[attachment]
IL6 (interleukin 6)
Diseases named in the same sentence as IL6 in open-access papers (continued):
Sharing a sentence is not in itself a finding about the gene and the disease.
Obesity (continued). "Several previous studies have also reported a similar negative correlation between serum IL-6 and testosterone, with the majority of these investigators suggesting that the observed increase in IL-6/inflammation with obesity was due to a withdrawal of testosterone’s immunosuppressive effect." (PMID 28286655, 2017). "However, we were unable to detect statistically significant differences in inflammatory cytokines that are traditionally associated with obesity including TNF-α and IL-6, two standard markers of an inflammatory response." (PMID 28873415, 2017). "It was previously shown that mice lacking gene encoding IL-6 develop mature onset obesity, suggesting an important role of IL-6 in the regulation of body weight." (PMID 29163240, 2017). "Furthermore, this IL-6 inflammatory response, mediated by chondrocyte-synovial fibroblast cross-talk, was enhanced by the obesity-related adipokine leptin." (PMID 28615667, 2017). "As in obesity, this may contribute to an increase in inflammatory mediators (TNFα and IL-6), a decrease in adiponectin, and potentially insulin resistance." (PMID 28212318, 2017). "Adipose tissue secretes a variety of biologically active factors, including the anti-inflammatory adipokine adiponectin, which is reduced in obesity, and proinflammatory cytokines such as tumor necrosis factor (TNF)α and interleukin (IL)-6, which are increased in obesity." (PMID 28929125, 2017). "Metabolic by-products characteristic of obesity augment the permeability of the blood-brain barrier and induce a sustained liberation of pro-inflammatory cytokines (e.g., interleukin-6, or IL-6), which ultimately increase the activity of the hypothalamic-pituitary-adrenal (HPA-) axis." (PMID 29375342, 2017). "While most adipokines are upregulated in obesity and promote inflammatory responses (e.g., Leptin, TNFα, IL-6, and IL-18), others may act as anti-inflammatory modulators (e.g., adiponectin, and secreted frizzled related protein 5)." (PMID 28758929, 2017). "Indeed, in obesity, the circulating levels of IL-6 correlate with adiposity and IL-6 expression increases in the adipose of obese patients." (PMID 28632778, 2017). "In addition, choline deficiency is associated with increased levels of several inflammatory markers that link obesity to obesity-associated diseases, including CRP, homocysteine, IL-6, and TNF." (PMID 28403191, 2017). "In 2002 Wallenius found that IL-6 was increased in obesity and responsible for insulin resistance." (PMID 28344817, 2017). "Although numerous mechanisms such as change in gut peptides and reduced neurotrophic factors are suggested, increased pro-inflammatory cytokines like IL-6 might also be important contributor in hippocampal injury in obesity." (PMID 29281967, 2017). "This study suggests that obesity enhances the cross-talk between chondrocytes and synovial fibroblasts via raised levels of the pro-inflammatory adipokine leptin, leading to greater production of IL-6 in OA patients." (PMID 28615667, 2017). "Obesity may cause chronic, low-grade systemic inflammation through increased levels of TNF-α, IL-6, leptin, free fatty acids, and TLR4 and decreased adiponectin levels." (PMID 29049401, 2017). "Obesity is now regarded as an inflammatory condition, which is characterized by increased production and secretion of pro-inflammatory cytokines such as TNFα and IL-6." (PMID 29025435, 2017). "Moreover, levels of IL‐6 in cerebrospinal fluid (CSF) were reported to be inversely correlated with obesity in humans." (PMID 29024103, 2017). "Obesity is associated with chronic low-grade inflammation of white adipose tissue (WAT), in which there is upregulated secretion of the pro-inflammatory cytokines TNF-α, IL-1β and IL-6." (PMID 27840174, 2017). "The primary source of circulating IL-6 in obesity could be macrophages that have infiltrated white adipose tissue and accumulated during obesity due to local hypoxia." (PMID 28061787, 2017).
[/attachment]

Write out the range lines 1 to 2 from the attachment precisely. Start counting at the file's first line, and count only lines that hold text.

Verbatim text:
IL6 (interleukin 6)
Diseases named in the same sentence as IL6 in open-access papers (continued):